I owned a home that I had rented out. The rent was paying for the mortgage and I had no equity in it. I sold it because I was afraid of having the renters move out and didn't have the money to pay for two mortgages. Needless to say, the house doubled in value after I sold it. Yikes.

From Stephanie at Poorer Than You:

As a 17-year-old, I bought into the story that everyone told me: Student loans are a normal part of life, and you'll get a job and eventually pay them off. I ended up at a college that was too expensive for me -- though I didn't know that -- and in a major that wasn't likely to earn me the money I needed to pay the loans I was getting. By my third year, I'd maxed out the amount I was allowed to take out in federal student loans, and also maxed out a credit card trying to make up the difference. I was miserable and terrified. I ended up dropping out of school for nine months to get my act together and figure out a way to pay for school. By that time, I was too far in -- my credits wouldn't transfer to another major or another school. I managed to switch my major to multidisciplinary studies and added another concentration to my first major, which allowed me to graduate more or less on time. Now I've got $42,000 in student loans, and you could say that I'm still learning my lesson.

"FFB" at Free From Broke confesses to wasting his raises on lifestyle upgrades. He ended up with little to show for all of his hard work.


Penelope at the Pecuniarities blog burned herself with an outrageous car buying experience:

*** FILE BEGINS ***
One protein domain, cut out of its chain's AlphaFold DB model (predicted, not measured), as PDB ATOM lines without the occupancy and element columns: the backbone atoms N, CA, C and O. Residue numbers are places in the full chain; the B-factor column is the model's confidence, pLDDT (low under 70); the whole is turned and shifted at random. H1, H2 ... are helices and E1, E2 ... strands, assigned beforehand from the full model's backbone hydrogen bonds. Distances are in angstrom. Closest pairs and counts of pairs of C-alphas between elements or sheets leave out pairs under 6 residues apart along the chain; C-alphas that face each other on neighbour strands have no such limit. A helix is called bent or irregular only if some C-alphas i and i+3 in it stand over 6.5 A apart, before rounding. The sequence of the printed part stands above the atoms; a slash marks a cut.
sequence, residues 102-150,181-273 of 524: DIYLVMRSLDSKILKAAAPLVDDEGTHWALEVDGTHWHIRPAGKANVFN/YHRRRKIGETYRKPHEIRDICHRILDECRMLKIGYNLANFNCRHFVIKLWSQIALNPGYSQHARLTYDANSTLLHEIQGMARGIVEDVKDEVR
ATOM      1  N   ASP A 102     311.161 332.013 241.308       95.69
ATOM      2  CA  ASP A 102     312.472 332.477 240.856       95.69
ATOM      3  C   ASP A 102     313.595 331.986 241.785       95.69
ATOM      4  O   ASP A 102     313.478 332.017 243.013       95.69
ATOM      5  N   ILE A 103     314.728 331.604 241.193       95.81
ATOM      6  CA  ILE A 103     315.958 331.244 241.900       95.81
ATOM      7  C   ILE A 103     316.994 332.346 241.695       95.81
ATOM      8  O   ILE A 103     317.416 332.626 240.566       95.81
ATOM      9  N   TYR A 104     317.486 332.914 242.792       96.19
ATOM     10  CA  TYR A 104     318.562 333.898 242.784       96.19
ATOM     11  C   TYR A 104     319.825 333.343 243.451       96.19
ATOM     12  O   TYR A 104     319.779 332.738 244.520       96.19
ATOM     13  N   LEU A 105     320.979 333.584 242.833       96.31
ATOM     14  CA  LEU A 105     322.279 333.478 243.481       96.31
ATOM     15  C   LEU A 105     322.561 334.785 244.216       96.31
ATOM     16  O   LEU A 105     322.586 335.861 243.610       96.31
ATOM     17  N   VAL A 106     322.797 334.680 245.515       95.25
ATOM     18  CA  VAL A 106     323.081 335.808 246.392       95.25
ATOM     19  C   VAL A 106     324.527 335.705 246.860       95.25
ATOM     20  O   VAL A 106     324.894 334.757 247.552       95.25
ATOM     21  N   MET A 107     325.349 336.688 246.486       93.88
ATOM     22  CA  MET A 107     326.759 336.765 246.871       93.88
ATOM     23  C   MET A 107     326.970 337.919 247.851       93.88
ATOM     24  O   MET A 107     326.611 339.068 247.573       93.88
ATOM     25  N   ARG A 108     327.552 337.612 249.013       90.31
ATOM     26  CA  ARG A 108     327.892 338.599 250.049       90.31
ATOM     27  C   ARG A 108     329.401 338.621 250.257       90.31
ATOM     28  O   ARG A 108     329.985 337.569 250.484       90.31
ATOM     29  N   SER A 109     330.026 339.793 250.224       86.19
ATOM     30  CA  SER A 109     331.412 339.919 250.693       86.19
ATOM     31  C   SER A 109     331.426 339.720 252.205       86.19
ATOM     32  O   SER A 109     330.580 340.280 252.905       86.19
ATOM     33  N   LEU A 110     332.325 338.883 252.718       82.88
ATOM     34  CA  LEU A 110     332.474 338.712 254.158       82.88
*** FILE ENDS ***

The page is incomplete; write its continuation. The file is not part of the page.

When my sister and I needed to buy our first car after moving to California, we knew nothing about how the system works: credit (history, reports, scores, etc.), loans, cars and car dealers. We didn't have a lot to spend so we believed the first person we met who said he could help us. He then drove us from the small used car lot where we met him to a KIA dealership where another car salesman convinced us that because we had no credit history, the only way we could buy a car was with a 24% APR. We were confused, tired and famished after being there for three hours, so we finally just accepted the deal they gave us. Not only did we make an awful mistake with taking the deal, we paid too much for a car that our relatives later told us wasn't a good car. Moral of the story and epilogue: Learn how the system works -- not just the financial aspects (credit, loans, etc.) but about car shopping. At least things worked out for us in the end: We lived frugally, saved as much as we could and paid off our loan after 13 months, which saved us a few thousand dollars.

John the Mighty Bargain Hunter finds regret in acting too soon and on bad advice:

I watched some stock go down 99% after the dot-com bust. Then I got scared into selling it at that price by someone who didn't even own it. If I had taken my "friend's" advice in context -- what the heck did he have to lose? -- I would have noticed every big-name insider in the company buying like crazy, bought a bunch, and watched it go up over 2,000%.

Brian from Building Wealth Together learns a hard lesson at the poker table:

Online poker is not your friend.  I lost around $10,000 playing online poker in college and grad school. It went so fast, I don't even have an exact amount. It was just ... gone!

Brian, I hope that wasn't student loan money you gambled away.


Last but not least, "Silicon Valley Blogger" from The Digerati Life learned a hard lesson from not being diversified in the market:

Let me date myself for a moment. I started investing in 1990, just before the Iraq-Kuwait war hit. My mistake was to invest in LA Gear at its price peak or $30 or so in the summer of 1990. I put almost all my money into this stock then -- all of $12,000.  When the Kuwait invasion triggered the 1990s recession, this stock descended rather rapidly to a price of $2. I bailed out at $15 to save roughly half of my net worth. My biggest mistake?  Not diversifying and not really knowing much about the stock I had purchased. I swore never to pull a stunt like that again.

Thanks to my colleagues for reminding us that mistakes made by others can be helpful lessons for us all.


Related reading from Mr. ToughMoneyLove:

Published July 31, 2009